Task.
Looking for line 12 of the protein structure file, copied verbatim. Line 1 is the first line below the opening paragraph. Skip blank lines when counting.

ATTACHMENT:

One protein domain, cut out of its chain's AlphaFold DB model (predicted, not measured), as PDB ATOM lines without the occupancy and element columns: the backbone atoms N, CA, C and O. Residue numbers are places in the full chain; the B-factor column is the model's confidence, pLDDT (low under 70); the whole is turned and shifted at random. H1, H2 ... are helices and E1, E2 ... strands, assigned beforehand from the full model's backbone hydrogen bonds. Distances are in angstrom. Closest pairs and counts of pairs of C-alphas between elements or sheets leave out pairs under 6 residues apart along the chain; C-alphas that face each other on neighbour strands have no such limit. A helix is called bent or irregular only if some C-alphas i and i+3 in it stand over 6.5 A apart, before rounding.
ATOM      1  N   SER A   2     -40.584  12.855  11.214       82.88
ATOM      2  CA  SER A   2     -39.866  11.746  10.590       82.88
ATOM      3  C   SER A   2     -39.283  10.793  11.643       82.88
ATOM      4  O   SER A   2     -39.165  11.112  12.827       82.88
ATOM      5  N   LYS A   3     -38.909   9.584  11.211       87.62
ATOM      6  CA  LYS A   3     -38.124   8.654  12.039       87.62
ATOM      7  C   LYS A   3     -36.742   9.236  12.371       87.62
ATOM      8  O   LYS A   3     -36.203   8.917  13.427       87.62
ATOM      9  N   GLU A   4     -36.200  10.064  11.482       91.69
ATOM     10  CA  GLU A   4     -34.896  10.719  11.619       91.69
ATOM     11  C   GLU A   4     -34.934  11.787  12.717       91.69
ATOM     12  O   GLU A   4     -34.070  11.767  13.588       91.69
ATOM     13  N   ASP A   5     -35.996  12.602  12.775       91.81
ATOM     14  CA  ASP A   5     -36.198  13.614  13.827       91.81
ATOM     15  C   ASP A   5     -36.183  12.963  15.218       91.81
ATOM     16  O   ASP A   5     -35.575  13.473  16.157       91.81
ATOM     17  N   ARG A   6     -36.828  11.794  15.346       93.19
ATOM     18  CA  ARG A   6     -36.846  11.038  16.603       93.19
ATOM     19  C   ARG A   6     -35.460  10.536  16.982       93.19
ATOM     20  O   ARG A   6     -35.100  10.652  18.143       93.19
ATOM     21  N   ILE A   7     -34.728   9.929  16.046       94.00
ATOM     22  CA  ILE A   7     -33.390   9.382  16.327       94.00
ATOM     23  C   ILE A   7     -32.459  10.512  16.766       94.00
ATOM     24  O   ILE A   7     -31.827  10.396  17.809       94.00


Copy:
ATOM     12  O   GLU A   4     -34.070  11.767  13.588       91.69